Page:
FIGURE 3
www.frontiersin.org

Figure 3 Suppressor of cytokine signaling 1 (SOCS1) and SH-2 containing inositol 5’-polyphosphatase 1 (SHIP1) are targets of miR-155. Target prediction in silico analysis was performed for finding the minimum free energy hybridization of a long and a short RNA to predict miR-155 targets. Analysis of the structural binding between miR-155 and SOCS1 or SHIP1 was conducted using the RNAhybrid and Bifold softwares. TargetScan software analysis was also performed to determine whether the binding sequences between miR-155 and SOCS1 or SHIP1 are conserved among multiple species. (A) RNA hybrid representative structural binding efficiency and minimum free energy between miR-155 and SOCS1. (B) RNA bifold representative structural binding efficiency for the minimum hybrid free energy conformation between miR-155 and SOCS1. (C) Target sequence conservation of miR-155 to SOCS1 3’ UTR in multiple mammalian species. (D) RNA hybrid representative structural binding efficiency and minimum free energy between miR-155 and SHIP1. (E) RNA bifold representative structural binding efficiency for the minimum hybrid free energy conformation between miR-155 and SHIP1. (F) Target sequence conservation of miR-155 to SHIP1 3’ UTR in multiple mammalian species. Values in the quadrants depict minimum free energies.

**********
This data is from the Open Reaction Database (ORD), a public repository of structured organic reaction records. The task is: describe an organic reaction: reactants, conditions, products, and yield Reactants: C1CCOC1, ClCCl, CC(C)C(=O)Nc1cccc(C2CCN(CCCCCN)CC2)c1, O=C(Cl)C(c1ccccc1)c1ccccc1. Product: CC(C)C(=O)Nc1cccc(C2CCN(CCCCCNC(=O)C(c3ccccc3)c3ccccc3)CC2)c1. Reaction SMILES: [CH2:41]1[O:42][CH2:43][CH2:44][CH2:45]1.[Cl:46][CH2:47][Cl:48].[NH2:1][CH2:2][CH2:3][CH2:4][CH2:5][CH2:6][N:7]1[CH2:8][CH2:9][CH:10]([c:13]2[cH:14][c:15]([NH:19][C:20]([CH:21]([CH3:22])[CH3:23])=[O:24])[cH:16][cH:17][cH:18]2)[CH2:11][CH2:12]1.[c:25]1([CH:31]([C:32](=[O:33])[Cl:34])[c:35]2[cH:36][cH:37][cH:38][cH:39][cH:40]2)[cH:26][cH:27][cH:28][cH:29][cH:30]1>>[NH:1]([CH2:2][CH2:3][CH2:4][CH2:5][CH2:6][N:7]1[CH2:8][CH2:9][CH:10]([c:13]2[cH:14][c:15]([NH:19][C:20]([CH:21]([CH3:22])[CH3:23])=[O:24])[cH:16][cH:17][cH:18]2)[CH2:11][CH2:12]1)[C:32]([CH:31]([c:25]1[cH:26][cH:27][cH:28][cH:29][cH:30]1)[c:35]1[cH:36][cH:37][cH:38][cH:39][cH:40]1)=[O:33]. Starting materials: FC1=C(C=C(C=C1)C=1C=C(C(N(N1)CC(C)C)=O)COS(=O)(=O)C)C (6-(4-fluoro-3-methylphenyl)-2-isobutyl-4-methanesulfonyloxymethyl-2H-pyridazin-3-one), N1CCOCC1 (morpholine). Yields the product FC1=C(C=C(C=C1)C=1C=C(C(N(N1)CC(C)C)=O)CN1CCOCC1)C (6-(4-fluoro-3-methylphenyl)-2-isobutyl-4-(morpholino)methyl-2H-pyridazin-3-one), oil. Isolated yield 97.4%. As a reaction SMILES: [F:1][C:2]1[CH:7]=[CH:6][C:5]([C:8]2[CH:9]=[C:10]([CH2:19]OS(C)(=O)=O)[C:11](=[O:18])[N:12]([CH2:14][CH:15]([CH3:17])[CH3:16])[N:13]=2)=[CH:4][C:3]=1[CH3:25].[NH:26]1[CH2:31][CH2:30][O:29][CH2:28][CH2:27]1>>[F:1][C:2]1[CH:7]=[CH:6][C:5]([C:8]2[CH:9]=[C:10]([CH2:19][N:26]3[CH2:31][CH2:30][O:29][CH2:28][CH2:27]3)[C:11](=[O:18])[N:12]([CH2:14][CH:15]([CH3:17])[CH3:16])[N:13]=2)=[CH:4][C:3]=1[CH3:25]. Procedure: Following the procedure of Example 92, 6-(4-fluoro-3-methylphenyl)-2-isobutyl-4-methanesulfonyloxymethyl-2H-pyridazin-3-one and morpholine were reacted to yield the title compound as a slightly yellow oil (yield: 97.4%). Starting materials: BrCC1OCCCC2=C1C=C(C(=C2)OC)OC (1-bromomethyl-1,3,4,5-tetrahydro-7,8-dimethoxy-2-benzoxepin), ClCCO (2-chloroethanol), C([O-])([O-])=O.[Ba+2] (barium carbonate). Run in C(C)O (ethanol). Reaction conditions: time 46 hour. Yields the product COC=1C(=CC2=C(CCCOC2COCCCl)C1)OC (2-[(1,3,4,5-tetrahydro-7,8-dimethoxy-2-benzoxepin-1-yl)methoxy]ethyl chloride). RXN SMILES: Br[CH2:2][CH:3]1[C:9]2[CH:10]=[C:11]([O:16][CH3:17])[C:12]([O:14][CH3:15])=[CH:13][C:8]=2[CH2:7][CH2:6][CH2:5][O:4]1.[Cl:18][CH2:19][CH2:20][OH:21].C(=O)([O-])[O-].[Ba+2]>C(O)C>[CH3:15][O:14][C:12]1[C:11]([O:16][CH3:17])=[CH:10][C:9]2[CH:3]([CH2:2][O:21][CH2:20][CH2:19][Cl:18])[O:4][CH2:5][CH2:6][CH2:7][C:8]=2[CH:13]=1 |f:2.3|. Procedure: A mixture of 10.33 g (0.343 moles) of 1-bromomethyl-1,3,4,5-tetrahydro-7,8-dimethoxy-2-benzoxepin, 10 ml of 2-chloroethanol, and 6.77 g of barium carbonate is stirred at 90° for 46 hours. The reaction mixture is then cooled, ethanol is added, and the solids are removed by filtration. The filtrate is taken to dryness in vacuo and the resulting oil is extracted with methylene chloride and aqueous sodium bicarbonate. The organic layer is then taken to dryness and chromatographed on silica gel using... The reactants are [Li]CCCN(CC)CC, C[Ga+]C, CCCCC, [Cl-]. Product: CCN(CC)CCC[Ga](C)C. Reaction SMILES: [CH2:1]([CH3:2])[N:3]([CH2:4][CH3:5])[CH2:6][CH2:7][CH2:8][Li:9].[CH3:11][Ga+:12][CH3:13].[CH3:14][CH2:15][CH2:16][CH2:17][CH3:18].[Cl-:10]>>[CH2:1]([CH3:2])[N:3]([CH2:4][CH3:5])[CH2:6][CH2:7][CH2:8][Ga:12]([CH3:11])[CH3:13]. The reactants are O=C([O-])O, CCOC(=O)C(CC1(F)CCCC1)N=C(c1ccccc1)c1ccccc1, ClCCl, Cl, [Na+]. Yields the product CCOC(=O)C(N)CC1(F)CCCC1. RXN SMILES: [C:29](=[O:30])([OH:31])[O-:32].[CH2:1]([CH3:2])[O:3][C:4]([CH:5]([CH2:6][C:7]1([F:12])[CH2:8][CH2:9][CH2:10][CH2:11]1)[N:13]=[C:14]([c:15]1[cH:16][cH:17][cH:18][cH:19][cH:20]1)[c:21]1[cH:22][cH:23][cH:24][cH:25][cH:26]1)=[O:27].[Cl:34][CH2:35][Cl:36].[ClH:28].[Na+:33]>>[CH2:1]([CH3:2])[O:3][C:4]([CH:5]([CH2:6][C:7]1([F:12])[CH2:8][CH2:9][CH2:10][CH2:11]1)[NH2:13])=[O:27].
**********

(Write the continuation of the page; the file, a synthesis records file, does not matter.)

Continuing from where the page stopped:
In addition to SOCS1, the in silico target scan analysis also predicted a binding site for miR-155 within the 3’UTR of SHIP1 (Figures 3D, E). The structural predictions of miR-155 and SHIP1 target sequence interaction showed a negative minimum free energy representative of a medium to strong binding between miR-155 and SHIP1 3’UTR (Figures 3D, E). The binding sequence of miR-155 in the SHIP1 3’UTR was also found to be conserved among a number of mammalian species (Figure 3F). SHIP1 plays a substantial role in T cell survival and function through the phosphatidylinositol 3-kinase PI3K/Akt pathway. Upon TCR stimulation, PI3K is recruited to the membrane to phosphorylate and convert PI(4,5)P2 to PI(3,4,5)P3. Proteins such as Akt bind to PI(3,4,5)P3 to trigger cytokine signaling and T cell processes. Importantly, SHIP1 removes the 5’ phosphate from PI(3,4,5)P3 and inhibit PI3K/Akt signaling (28, 4952). Therefore, higher levels of miR-155 has the potential to abrogate SHIP1 mediated PI3K/Akt signaling in T cells.

Collectively, these in silico observations imply that by inducing miR-155 in T cells bortezomib could drive the downregulation of SOCS1 and SHIP1 proteins. Thus, by intersecting the negative regulators of CD8+ T cell function, bortezomib could improve antitumor immunity.

Bortezomib Treatment Increases the Expression of miR-155 Concurrent With Decreased SH-2 Containing Inositol Polyphosphate-5-Phosphatase 1 Levels